Man of Mettle

Man of Mettle
Sports - Man of Mettle - Summer 2007

It was at a west coast naval aIr statIon, shortly after wwII, when ted Barclay—then-future Denison soccer, swimming, golf, and lacrosse coach—first served under the command of Rix Yard—then-future Denison lacrosse coach and athletics director. no matter what the situation, Barclay recalls, Yard exhibited the same calm demeanor that would one day define a Denison legend. As Yard’s admirer and friend, Barclay could sense a deeper strength and tenacity in his mentor. Yard’s routines were uncomplicated, and his methods enduring—evident early on as he organized and wrote the navy’s first fitness manual.

Years later at Denison, he quickly became known as “coach” Yard to all students, admired for his character as much as his brilliant success on the lacrosse field. Under his watch, the men’s lacrosse team flourished into champions, due in no small part to Yard’s emphasis on fitness. In 1963, Yard’s final year at Denison before heading to Yulane, he led Denison to an undefeated season, besting the likes of Johns Hopkins, Princeton, Navy, and Cornell. Barclay knew he had witnessed a passion that would resonate in the athletics department for years. as the college’s athletic director, Yard championed all sports, and athletes adored him. as coach, he exhibited an unmatched wisdom. Yet years later, Yard revealed to Barclay a single regret: “He wished he had played the subs more, for they made the starters what they were.”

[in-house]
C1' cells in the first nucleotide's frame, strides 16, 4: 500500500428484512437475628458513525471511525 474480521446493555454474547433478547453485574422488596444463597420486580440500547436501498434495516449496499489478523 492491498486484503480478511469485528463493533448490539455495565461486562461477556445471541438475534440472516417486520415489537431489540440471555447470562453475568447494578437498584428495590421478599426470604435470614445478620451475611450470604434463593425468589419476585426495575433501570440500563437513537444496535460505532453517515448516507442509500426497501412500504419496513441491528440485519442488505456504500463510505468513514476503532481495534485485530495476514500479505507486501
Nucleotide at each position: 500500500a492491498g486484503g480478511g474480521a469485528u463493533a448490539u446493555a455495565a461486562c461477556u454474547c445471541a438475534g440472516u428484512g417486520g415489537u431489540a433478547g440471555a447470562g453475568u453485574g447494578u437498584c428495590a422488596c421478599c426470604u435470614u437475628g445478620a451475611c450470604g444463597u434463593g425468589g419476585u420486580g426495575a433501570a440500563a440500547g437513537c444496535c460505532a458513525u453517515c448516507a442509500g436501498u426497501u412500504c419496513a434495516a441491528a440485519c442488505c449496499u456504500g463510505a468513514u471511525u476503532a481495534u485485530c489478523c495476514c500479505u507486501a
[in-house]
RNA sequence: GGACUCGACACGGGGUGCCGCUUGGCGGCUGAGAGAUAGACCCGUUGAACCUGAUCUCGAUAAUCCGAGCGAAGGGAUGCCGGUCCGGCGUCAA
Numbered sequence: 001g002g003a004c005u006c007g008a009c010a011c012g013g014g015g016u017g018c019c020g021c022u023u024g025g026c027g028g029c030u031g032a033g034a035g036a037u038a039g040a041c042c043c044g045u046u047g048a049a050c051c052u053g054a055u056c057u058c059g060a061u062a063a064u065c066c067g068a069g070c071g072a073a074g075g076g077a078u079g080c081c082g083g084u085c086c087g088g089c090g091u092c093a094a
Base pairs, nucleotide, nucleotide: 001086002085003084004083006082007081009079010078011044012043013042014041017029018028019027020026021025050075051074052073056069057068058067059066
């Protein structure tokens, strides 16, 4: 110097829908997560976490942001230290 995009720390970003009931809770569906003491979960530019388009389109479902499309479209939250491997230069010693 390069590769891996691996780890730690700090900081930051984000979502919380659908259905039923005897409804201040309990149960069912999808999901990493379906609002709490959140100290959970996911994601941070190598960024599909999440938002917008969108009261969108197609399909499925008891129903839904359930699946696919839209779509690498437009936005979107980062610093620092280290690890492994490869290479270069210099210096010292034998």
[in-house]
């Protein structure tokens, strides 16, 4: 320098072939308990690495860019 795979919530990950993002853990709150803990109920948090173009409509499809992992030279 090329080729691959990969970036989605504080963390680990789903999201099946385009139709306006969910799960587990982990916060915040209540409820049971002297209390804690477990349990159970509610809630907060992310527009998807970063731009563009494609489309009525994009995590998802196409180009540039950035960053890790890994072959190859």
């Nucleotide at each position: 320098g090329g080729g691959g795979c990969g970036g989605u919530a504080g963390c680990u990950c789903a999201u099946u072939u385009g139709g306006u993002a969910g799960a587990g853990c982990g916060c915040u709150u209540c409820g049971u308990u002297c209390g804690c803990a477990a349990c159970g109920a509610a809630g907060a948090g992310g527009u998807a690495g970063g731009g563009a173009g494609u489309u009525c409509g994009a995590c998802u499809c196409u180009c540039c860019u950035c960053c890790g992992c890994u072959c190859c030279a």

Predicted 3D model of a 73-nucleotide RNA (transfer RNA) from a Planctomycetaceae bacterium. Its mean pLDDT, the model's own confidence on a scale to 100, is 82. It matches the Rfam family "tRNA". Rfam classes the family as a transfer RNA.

In a long-awaited April 16 ceremony, a bronze bust of coach Yard was unveiled in the Livingston Gymnasium lobby. Yard himself was unable to attend because of illness, but dozens of family, friends, and former players were there to honor him. among the many salutes and stories, Bruce Mcclintock ’64, the first Denison lacrosse all-American under coach Yard, said, “If I could achieve now what coach Yard set before me then as a team member, then I’d know I’d accomplished something. You just wanted to give your best, which I try to stay true to still.” Barclay, of course, agrees. “I still hope I grow up to be like him someday.”

Published August 2007